After a stiff fight, ‘D’ Company captured the police station area; the enemy’s tanks brought in devastating fire from across Ichhogil, 150 yards away.

I conveyed to the armour not to leave the road or move forward as the objective had been captured. While this message was being passed, a 4 Sikh recoilless gun jeep with the CO of CIH, Lt Col SC Joshi, came rushing along and was blown off near the police station.

The assaulting companies found Ichhogil only 150 to 250 yards from Barki, scrambled up and secured the east bank. Maj Shamsher Singh and Capt SS Duggal (later Colonel), the Adjutant, were wounded and evacuated.

Phase II of the brigade attack thus was completed during Phase I itself, within two hours of the assault. 16 Punjab was assigned the task of capturing the area along Icchogil further north.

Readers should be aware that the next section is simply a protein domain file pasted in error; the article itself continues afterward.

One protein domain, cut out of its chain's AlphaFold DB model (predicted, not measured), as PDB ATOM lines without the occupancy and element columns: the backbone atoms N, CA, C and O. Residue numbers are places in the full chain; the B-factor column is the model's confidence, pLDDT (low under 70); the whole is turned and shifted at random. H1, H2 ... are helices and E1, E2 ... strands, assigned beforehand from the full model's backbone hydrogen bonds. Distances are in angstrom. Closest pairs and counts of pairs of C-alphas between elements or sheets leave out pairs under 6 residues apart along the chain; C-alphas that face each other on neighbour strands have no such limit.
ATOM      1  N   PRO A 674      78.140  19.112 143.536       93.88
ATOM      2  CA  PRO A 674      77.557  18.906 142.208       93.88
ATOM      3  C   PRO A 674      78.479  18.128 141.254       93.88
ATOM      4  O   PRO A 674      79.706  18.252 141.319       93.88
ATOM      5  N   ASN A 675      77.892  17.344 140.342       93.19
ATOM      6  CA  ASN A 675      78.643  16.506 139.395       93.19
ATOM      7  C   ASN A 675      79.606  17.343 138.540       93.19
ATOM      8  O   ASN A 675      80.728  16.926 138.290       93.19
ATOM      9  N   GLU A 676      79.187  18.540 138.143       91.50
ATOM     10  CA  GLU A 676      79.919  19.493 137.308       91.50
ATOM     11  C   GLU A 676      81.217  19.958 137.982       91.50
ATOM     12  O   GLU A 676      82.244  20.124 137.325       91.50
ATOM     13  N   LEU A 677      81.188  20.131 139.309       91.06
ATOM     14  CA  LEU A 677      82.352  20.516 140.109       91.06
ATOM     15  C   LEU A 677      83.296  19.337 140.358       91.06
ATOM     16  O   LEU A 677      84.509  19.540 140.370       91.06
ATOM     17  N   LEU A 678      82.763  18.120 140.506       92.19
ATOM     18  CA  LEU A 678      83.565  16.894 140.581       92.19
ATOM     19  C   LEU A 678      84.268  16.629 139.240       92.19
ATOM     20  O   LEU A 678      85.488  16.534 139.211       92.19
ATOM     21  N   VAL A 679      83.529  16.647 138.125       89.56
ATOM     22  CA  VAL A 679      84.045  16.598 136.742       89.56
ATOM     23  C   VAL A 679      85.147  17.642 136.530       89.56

The enemy had fired 3,000 bombs within half an hour. Maj Aziz Bhatti, tasked to defend with two companies, was conferred Pakistan’s highest gallantry award posthumously.

4 Sikh had 39 killed and 121 wounded. It was awarded Battle Honour ‘Barki’ and Theatre Honour ‘Punjab’, besides one MVC, three VrCs and one SM.

Ironically, the defender of Barki got his nation’s highest gallantry award, but the CO of the battalion capturing those formidable defences got nothing.
Determined to wipe out NDFB-S rebels:_Army
Tribune News Service

Guwahati, September 19
Centre is closely monitoring the situation in the Bodoland areas of Assam and there would be no let-up in the operations against banned NDFB (Songbijit) till the time the “outfit is wiped out”. Lieutenant General Sarath Chand, GOC, 4 Corps, today said the ‘Operation all-out’ inflicted a severe blow to the NDFB-S as most hardcore terrorists of the outfit were either neutralised or apprehended.